Tuesday, August 16, 2016
JACKSON Christopher Butler, the Jackson man in the middle of Attorney General Jim Hood's investigation of HInds County District Attorney Robert Shuler Smith, was arraigned today for having an illegal, pre-paid cell phone in the Hinds County Detention Center at Raymond.
Butler is being held for $500,000 as a habitual offender after the State of Mississippi indicted him for wire fraud and embezzlement after an alleged financial scheme at Mega Mattress in west Jackson, where he was the sales manager before his arrest earlier this year. Butler was also out on bond for drug charges resulting from a Mississippi Bureau of Narcotics arrest in 2012.
Smith has long maintained that MBN framed Butler, but has not made the evidence of the conspiracy public to date. A joint investigation by the attorney general and the FBI resulted in five counts against Smith for improper contact with Butler and his attorney and family, and one count for helping a different defendant, Darnell Turner, a long-time Smith associate who is under indictment for alleged aggravated assault and domestic violence.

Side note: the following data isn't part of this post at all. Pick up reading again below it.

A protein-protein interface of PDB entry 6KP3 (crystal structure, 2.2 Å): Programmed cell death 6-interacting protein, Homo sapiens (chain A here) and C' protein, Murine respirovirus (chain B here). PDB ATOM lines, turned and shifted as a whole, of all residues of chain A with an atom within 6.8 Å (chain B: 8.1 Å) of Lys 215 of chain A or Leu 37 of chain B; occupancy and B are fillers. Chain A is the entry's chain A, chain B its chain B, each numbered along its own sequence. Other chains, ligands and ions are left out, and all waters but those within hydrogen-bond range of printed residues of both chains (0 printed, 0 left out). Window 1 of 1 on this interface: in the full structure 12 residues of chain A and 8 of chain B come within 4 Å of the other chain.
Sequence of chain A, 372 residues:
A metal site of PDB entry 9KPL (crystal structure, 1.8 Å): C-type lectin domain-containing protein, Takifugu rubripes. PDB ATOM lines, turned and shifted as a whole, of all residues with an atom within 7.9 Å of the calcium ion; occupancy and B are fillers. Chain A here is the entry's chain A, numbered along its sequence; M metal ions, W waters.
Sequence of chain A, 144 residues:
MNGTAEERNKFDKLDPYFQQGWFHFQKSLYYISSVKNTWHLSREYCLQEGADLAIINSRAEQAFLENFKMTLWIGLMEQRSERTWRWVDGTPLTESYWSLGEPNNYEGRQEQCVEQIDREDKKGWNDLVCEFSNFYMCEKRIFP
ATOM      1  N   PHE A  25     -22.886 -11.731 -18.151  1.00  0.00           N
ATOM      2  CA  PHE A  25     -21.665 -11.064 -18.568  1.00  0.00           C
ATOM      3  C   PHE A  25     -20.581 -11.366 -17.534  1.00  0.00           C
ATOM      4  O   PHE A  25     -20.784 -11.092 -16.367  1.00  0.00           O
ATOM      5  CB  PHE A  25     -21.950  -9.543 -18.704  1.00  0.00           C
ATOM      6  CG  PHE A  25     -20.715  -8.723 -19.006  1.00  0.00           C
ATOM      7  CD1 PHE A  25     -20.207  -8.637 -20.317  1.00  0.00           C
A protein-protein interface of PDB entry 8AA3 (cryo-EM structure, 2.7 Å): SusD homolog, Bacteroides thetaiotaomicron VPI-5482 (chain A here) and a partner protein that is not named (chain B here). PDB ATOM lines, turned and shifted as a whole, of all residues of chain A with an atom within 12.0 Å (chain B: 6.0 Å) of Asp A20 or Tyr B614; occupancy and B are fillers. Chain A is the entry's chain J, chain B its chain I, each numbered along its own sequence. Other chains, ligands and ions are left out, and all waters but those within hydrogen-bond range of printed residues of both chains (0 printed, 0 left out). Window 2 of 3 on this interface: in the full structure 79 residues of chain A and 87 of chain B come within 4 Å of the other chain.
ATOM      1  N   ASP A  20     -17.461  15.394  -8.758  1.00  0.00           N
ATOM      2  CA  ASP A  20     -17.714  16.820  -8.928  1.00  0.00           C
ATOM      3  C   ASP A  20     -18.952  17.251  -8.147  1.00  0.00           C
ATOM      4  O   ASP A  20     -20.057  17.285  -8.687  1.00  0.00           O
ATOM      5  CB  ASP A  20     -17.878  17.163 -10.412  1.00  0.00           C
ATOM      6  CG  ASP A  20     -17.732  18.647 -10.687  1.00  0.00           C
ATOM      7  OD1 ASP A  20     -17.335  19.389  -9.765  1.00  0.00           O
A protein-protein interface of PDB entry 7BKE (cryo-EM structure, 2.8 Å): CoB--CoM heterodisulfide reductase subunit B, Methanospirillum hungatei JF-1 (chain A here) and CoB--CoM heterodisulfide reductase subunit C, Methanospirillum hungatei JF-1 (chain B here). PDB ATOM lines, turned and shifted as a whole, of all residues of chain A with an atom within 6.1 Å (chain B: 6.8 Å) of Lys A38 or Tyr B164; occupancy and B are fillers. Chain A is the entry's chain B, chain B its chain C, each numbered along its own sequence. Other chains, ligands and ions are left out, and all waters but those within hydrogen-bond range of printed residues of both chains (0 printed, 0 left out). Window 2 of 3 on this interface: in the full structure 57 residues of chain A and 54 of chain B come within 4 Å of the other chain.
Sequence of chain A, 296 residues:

Read more about the investigation and arrest of Smith, as well as other men associated with his office.
Here is the verbatim press statement from Hood's office today about Butler's arraignment:
Jackson Man Arraigned for Possessing a Cell Phone While Incarcerated
An archive of reporting on controversies surrounding Hinds County district attorneys, present and past.
JACKSON— Attorney General Jim Hood announced today that a Jackson man has been formally charged for possessing a cell phone while incarcerated at the Jackson Detention Center.
Christopher Butler, 39, was indicted Aug. 3 by a Hinds County grand jury on one count of possession of a cell phone within a correctional facility. He was arraigned today in Hinds County Circuit Court before Judge Jeff Weill, Sr.
The indictment alleges that Butler possessed a Tracfone while he was being held at the Jackson Detention Center.
Butler remains in custody. If convicted as a habitual offender, he faces the possible sentence of 15 years in prison and $25,000 in fines and must serve his sentence day-for-day without the possibility of parole.
A charge is merely an accusation, and a defendant is presumed innocent unless and until proven guilty beyond a reasonable doubt in a court of law.
The case was investigated by the Hinds County Sheriff’s Office then referred to the Attorney General’s Office for prosecution. Ronnie Odom of the Attorney General’s Public Integrity Division assisted with the investigation and prosecution will be handled by Assistant Attorney General Stanley Alexander.
Additional reporting by Tim Summers Jr. Read more about the investigation and indictments of DA Robert Smith and associates at jfp.ms/DAFiles. Email Donna Ladd at [email protected] and Tim Summers Jr. at [email protected].